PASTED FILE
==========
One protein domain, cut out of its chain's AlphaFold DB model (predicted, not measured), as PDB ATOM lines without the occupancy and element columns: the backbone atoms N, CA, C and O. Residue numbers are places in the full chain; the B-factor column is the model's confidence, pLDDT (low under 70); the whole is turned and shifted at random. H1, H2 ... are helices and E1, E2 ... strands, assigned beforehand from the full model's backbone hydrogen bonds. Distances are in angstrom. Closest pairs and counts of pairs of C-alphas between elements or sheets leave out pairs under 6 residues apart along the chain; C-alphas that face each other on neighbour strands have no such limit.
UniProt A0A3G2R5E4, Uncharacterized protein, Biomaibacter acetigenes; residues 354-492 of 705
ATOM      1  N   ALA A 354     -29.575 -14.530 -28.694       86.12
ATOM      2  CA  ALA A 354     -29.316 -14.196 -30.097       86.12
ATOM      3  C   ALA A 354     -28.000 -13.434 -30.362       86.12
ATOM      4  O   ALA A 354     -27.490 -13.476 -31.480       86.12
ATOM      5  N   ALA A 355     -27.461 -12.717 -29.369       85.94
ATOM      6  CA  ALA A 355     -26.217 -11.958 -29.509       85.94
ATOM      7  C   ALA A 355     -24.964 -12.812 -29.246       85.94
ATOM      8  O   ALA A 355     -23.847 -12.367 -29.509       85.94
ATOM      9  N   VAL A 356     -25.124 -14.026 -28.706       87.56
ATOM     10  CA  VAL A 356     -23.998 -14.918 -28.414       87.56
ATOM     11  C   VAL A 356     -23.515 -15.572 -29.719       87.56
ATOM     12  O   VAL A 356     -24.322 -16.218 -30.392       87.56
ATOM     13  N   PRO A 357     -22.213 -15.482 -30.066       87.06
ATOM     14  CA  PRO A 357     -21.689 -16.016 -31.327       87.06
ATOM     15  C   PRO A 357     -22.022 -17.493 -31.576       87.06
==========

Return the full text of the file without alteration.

One protein domain, cut out of its chain's AlphaFold DB model (predicted, not measured), as PDB ATOM lines without the occupancy and element columns: the backbone atoms N, CA, C and O. Residue numbers are places in the full chain; the B-factor column is the model's confidence, pLDDT (low under 70); the whole is turned and shifted at random. H1, H2 ... are helices and E1, E2 ... strands, assigned beforehand from the full model's backbone hydrogen bonds. Distances are in angstrom. Closest pairs and counts of pairs of C-alphas between elements or sheets leave out pairs under 6 residues apart along the chain; C-alphas that face each other on neighbour strands have no such limit.
UniProt A0A3G2R5E4, Uncharacterized protein, Biomaibacter acetigenes; residues 354-492 of 705
ATOM      1  N   ALA A 354     -29.575 -14.530 -28.694       86.12
ATOM      2  CA  ALA A 354     -29.316 -14.196 -30.097       86.12
ATOM      3  C   ALA A 354     -28.000 -13.434 -30.362       86.12
ATOM      4  O   ALA A 354     -27.490 -13.476 -31.480       86.12
ATOM      5  N   ALA A 355     -27.461 -12.717 -29.369       85.94
ATOM      6  CA  ALA A 355     -26.217 -11.958 -29.509       85.94
ATOM      7  C   ALA A 355     -24.964 -12.812 -29.246       85.94
ATOM      8  O   ALA A 355     -23.847 -12.367 -29.509       85.94
ATOM      9  N   VAL A 356     -25.124 -14.026 -28.706       87.56
ATOM     10  CA  VAL A 356     -23.998 -14.918 -28.414       87.56
ATOM     11  C   VAL A 356     -23.515 -15.572 -29.719       87.56
ATOM     12  O   VAL A 356     -24.322 -16.218 -30.392       87.56
ATOM     13  N   PRO A 357     -22.213 -15.482 -30.066       87.06
ATOM     14  CA  PRO A 357     -21.689 -16.016 -31.327       87.06
ATOM     15  C   PRO A 357     -22.022 -17.493 -31.576       87.06